A study that was published in the American Journal of Public Health on Thursday, claims that death due to obesity in the United States may be four times higher than previously thought.
The study states that an estimated 18% of premature deaths that occurred from 1986 to 2006 were the result of obesity. This is much higher than the 5% toll currently used by researchers. The study claims that the raising obesity epidemic in American will cause future generations to have lower life-expectancy rates. Americans born in the 70’s and 80’s are expected to live shorter lives than previous generations due to obesity. Premature death due to obesity is higher in women than in men. 21.7% of white women who died prematurely between 1986 to 2006 can be attributed to obesity. For African American women the number was higher, at 26.8%.The number of white men who died prematurely due to obesity between 1986 and 2006 was 15.6%, and only 5% for African American men. While African American men do suffer from high obesity rates, the study found that they are more likely to die prematurely due to other causes, such as injuries and violence, reports The Los Angeles Times.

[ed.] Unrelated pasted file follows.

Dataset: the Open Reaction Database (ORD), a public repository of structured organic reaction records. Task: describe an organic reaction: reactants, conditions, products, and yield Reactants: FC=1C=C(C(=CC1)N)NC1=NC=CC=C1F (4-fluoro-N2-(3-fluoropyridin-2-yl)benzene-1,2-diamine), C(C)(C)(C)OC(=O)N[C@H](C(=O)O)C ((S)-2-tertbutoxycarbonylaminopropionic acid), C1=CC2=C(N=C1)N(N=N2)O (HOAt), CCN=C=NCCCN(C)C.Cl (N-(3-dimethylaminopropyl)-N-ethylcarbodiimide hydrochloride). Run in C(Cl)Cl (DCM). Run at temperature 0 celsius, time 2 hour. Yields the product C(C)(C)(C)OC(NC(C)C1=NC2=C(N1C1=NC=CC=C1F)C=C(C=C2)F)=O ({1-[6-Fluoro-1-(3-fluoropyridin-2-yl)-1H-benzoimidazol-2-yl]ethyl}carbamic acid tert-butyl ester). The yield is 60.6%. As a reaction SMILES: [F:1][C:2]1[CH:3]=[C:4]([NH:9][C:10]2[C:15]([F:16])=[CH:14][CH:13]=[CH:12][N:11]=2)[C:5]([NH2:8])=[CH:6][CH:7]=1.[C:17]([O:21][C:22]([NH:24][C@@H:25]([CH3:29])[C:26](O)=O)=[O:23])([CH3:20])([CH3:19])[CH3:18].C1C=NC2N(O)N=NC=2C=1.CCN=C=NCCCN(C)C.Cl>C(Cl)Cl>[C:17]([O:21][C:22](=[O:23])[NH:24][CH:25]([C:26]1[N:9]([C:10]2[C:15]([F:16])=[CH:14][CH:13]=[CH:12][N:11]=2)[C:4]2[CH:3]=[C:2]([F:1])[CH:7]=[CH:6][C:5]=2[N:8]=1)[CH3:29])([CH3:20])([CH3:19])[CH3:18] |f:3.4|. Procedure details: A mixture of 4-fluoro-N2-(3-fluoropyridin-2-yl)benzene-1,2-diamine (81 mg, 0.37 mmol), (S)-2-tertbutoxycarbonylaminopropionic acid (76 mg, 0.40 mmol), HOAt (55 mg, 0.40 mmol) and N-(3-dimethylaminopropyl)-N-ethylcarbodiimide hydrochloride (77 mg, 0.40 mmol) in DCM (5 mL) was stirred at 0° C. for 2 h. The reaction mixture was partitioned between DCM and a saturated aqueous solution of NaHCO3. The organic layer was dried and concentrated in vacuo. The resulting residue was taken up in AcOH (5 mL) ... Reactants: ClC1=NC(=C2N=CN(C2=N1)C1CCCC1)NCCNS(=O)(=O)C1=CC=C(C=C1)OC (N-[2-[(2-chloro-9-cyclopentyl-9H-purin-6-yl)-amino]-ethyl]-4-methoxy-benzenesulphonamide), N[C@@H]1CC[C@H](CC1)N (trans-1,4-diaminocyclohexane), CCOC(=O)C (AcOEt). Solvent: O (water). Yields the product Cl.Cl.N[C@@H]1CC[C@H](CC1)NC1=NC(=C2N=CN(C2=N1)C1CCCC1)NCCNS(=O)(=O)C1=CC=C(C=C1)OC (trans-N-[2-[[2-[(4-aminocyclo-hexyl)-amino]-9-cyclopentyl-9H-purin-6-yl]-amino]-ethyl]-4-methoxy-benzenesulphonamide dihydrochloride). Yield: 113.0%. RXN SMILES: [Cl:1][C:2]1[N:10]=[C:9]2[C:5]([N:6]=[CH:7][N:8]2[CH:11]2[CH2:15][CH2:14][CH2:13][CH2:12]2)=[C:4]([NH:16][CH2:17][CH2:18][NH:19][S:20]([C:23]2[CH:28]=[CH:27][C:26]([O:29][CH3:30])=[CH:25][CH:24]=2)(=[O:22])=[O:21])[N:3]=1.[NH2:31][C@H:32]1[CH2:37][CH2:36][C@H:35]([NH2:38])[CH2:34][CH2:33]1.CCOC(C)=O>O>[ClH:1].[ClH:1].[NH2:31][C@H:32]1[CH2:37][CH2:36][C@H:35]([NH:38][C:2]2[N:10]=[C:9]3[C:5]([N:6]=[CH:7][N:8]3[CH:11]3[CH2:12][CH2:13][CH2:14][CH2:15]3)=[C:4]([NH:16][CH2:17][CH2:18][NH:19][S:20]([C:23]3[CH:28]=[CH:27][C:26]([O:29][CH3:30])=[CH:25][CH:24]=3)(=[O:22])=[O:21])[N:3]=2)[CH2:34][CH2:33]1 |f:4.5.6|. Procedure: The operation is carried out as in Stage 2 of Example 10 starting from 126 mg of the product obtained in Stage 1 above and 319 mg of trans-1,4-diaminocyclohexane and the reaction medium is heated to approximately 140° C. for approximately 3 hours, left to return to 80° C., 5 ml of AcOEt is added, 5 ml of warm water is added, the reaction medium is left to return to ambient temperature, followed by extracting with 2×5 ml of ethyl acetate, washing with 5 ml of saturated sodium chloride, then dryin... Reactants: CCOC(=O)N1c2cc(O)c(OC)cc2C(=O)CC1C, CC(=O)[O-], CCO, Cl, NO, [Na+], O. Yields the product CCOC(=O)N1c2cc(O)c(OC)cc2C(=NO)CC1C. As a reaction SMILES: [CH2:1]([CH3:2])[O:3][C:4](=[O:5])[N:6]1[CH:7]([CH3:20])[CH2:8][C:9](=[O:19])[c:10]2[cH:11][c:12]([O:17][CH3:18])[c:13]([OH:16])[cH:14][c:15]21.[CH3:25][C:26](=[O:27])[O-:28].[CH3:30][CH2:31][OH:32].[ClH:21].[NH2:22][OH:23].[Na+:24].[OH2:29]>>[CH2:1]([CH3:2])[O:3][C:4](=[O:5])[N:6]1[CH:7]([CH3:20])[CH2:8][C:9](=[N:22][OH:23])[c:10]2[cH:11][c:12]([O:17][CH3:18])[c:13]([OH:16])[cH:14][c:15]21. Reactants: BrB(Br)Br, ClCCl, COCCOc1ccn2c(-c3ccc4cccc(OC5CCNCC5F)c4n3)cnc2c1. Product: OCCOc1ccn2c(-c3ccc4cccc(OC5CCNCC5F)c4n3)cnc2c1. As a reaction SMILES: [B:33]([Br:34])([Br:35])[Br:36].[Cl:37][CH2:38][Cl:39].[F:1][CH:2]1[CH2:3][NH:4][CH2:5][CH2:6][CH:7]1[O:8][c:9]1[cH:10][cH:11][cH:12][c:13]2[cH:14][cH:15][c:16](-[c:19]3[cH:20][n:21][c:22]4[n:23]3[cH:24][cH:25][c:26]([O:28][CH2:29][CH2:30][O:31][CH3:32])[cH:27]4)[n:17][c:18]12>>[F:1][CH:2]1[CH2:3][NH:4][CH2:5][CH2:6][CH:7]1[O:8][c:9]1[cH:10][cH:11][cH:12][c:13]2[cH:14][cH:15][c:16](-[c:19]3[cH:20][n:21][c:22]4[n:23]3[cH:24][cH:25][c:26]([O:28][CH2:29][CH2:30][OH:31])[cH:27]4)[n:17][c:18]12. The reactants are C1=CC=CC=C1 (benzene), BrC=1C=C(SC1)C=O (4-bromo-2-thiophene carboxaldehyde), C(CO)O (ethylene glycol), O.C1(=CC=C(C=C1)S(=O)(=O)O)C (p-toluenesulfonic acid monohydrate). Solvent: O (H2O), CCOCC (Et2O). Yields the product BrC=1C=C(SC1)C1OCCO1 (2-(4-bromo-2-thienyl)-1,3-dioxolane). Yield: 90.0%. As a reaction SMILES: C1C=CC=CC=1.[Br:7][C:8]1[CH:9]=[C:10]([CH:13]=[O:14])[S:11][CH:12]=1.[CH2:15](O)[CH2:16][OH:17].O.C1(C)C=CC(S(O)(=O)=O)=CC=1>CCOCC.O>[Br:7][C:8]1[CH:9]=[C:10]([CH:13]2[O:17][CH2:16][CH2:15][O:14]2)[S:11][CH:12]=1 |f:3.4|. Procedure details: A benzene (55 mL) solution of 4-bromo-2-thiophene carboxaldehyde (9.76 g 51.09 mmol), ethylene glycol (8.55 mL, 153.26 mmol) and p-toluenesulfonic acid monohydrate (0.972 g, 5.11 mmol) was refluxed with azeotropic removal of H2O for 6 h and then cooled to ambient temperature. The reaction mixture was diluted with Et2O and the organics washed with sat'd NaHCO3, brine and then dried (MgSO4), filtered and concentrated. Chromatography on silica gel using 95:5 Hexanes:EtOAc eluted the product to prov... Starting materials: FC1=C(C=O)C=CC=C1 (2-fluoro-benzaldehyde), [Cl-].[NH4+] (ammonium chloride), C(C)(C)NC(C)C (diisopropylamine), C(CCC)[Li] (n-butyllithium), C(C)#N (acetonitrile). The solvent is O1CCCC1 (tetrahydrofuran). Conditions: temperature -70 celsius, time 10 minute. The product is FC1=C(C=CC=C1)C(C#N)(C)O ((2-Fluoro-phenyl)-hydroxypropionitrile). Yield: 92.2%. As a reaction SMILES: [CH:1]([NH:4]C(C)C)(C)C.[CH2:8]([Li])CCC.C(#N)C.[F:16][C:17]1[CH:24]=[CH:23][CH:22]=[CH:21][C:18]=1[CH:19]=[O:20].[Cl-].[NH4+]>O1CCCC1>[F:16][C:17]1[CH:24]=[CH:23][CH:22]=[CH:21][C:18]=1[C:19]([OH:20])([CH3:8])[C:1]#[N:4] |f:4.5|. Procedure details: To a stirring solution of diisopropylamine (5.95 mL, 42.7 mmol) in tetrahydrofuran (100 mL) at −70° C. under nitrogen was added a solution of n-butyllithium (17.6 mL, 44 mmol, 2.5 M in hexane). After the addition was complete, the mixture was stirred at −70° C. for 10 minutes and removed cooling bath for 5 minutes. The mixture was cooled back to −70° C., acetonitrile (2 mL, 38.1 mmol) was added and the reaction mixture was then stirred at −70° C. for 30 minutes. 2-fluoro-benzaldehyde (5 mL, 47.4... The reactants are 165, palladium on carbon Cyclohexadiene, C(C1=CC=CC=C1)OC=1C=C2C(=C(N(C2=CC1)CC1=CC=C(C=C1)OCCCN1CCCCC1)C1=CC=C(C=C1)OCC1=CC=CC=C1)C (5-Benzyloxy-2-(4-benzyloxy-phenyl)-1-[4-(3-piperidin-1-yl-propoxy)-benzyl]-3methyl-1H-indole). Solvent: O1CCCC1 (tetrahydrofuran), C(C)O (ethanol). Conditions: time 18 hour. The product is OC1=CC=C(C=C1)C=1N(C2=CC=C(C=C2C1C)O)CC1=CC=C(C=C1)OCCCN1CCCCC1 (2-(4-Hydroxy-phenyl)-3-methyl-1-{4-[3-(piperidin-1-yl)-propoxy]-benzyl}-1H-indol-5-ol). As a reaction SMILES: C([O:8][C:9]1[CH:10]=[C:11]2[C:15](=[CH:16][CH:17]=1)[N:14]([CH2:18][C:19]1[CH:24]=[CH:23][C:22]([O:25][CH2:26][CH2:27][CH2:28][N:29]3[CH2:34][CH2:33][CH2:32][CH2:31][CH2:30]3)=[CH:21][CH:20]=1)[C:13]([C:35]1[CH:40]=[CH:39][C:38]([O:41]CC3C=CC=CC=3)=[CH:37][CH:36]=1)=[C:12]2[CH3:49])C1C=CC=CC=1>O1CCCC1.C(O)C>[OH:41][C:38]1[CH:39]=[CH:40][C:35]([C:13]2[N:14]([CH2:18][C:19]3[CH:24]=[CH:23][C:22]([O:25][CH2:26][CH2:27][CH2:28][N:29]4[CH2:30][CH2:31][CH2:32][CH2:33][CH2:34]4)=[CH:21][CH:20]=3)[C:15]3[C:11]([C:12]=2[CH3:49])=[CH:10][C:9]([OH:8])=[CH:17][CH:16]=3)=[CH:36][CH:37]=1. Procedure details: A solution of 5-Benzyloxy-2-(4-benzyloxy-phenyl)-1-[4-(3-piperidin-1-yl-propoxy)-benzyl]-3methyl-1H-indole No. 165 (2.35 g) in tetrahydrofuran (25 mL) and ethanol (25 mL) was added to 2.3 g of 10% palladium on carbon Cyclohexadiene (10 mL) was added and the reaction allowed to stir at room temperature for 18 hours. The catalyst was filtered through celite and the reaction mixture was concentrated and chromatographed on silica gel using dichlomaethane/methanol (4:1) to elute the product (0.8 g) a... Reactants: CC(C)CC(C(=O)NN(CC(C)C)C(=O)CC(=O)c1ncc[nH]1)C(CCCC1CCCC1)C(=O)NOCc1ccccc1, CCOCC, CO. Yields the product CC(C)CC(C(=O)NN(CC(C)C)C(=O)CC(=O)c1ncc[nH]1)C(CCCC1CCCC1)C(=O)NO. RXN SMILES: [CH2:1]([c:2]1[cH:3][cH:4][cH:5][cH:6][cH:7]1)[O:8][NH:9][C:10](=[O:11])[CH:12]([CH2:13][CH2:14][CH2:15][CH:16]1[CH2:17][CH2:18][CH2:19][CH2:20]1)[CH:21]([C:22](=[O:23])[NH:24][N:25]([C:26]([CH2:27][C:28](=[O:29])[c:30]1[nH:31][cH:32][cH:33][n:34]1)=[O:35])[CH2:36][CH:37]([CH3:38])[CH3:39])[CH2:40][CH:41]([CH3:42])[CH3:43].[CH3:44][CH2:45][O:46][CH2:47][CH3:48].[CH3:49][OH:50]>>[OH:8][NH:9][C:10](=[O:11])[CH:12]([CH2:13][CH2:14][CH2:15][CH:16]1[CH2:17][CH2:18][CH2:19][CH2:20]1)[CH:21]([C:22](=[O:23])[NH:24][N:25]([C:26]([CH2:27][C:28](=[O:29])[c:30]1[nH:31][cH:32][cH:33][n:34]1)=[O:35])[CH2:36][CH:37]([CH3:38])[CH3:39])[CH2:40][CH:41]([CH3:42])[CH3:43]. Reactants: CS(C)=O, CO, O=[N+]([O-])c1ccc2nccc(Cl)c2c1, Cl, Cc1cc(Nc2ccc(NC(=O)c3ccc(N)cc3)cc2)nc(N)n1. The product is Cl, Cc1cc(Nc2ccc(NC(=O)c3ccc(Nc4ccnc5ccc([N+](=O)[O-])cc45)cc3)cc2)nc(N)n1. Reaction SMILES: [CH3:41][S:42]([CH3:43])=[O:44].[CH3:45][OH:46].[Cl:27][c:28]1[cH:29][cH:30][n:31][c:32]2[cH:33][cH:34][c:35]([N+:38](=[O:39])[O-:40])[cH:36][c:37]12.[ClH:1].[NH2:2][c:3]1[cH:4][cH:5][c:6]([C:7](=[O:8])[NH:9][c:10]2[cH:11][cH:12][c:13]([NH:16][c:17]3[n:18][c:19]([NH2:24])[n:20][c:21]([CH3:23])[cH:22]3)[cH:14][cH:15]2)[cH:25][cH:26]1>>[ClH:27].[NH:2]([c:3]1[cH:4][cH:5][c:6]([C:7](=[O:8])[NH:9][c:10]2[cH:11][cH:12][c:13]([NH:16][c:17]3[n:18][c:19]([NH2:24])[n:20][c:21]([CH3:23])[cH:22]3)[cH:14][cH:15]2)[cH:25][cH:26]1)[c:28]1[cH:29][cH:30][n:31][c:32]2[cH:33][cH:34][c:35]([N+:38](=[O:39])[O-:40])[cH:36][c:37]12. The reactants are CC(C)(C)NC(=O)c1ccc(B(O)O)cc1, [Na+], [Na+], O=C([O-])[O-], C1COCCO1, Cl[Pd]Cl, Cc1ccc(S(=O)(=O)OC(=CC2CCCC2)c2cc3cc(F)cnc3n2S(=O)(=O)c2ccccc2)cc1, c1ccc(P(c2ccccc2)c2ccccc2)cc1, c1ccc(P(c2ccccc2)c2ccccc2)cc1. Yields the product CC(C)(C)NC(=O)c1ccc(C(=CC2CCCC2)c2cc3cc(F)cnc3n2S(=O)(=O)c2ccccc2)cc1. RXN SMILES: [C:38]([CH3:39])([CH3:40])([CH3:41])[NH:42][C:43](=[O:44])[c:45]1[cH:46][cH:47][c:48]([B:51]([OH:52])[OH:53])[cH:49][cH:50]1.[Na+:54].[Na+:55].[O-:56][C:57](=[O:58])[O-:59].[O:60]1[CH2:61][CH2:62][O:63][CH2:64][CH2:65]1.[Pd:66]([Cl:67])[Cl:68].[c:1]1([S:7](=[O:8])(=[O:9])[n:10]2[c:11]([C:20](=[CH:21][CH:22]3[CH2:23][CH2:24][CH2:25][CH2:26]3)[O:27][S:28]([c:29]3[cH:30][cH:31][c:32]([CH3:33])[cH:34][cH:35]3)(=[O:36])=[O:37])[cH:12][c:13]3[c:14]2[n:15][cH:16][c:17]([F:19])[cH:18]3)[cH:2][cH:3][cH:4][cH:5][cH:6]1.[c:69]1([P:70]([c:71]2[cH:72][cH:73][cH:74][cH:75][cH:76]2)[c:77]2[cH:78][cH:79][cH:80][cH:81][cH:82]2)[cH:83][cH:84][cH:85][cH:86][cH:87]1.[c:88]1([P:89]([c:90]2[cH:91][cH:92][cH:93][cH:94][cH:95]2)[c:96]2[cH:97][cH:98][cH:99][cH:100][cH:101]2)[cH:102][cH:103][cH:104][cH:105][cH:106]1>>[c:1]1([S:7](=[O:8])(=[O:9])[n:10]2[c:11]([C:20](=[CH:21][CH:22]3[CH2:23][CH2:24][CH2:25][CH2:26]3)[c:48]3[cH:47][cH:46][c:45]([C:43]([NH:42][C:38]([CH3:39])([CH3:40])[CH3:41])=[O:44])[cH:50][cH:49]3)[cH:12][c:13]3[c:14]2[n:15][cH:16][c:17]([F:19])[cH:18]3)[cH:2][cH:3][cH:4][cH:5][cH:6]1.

Ken Thorpe, professor of health policy at Emory University, doesn’t believe these numbers are accurate. He claims that the study doesn’t take into account for alcohol use, smoking and health insurance. Thorpe believes that obesity is being credited for more deaths than what it actually caused.
The rising number of Americans that suffer from obesity is what fuels businesses like Weight Watchers (WTW) and Curves, which specifically work to help people lose weight and stay healthy.